Westminster killer 'not associated with Isis', say police

Floral tributes to the victims of the Westminster terrorist attack placed outside the Palace of Westminster. Photo / AP
Floral tributes to the victims of the Westminster terrorist attack placed outside the Palace of Westminster. Photo / AP

Westminster terrorist Khalid Masood copied Isis techniques but there was no evidence he was in contact with the terror group, a senior police officer has said.

Deputy Assistant Commissioner Neil Basu revealed more about the investigation into the attack which killed four and injured more than 50 last Wednesday, reports Daily Mail.

Police believe Masood drove up to 120km/h as he ploughed into his victims on Westminster Bridge and the attack took a mere 82 seconds.

He said: "His attack method appears to be based on low sophistication, low tech, low cost techniques copied from other attacks, and echo the rhetoric of IS (Islamic State) leaders in terms of methodology and attacking police and civilians, but at this stage I have no evidence he discussed this with others.

Westminster killer Khalid Masood.
Westminster killer Khalid Masood.

"Whilst I have found no evidence of an association with Isis or al-Qaeda, there is clearly an interest in jihad."

Detectives have also ruled out that Masood was radicalised in prison, saying he converted to Islam a year after being released.

Born Adrian Elms, Masood took his new name in 2005 having served time for possession of a knife.

"In 2005 he changed his name to Khalid Masood," Basu said.

"His last criminal offence was 2003 and he was not a current subject of interest or part of the current domestic or international threat picture for either the security service or CT (counter terrorism) policing.

"I know when, where and how Masood committed his atrocities, but now I need to know why. Most importantly, so do the victims and families."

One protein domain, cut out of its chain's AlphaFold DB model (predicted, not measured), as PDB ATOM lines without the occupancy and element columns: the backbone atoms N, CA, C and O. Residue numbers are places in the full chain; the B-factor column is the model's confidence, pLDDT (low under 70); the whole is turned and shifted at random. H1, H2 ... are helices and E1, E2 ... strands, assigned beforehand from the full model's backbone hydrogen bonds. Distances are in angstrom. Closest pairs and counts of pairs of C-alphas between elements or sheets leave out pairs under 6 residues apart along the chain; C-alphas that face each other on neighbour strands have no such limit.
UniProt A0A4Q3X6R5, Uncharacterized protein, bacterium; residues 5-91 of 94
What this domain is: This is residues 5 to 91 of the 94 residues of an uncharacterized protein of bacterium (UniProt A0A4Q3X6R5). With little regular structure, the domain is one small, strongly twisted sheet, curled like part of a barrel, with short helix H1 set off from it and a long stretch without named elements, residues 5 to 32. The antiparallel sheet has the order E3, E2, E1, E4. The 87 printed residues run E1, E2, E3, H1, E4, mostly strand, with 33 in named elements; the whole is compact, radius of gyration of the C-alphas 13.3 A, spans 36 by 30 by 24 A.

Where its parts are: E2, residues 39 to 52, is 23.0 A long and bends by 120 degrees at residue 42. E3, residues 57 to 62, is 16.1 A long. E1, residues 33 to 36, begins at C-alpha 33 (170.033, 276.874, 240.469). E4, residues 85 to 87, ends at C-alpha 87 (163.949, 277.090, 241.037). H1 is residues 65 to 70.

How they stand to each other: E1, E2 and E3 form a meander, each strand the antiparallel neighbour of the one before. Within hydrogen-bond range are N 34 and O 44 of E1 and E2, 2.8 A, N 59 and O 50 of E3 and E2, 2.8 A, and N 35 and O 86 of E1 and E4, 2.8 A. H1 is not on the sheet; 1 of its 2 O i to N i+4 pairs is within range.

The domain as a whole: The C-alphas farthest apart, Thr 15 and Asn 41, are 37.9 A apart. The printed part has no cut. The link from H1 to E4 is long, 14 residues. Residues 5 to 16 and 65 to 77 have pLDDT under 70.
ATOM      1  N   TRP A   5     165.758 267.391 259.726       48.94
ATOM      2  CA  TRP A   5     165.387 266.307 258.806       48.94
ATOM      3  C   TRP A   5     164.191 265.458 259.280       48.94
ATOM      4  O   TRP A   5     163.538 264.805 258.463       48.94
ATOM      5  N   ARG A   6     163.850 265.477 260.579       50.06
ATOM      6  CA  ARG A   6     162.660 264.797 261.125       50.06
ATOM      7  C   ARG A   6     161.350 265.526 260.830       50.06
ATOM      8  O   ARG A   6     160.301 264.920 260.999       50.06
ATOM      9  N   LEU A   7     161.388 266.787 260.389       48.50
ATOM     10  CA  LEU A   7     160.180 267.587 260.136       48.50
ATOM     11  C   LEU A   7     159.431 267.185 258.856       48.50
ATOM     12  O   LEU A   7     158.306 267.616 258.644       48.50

But Scotland Yard denied claims Masood had been radicalised in prison, following claims from friends and former colleagues who knew him before and after he served time.

Basu, the senior national coordinator for UK counter terrorism policing, added: "There is no evidence that Masood was radicalised in prison in 2003, as has been suggested - this is pure speculation at this time."

The police also appealed for people who were in contact with the killer on March 22 to come forward.

London Mayor Sadiq Khan stands on Westminster Bridge near floral tributes to victims of last week's attack outside the Houses of Parliament in London. Photo / AP
London Mayor Sadiq Khan stands on Westminster Bridge near floral tributes to victims of last week's attack outside the Houses of Parliament in London. Photo / AP

As well as the four people who died in the massacre in the capital on Wednesday, dozens were injured when the terrorist mounted the pavement on Westminster Bridge to deliberately mow down pedestrians and cyclists.

He then crashed his vehicles into railings outside Parliament before getting out of the car and fatally stabbing police officer Keith Palmer.

Four people have died, excluding the attacker who was shot dead, including PC Palmer, Londoner Leslie Rhodes, 75, US tourist Kurt Cochran, 54, and mother-of-two Aysha Frade, 43.

The method used by Masood struck a frightening resemblance to other deadly terror attacks across the world claimed by Isis.

They follow the terror group's advice to their militants to use vehicles as weapons of mass destruction in busy, public areas.

Other deadly vehicle attacks

Wednesday's terror attack in London was the latest in a string of similar incidents across the world where extremists have used vehicles as weapons.

On Bastille Day in the summer of last year, 86 people were killed when a truck was driven through crowds enjoying fireworks in Nice.

Four months later, a copycat ISIS-inspired massacre took place in Germany when a terrorist drove a truck through a Christmas market in Berlin.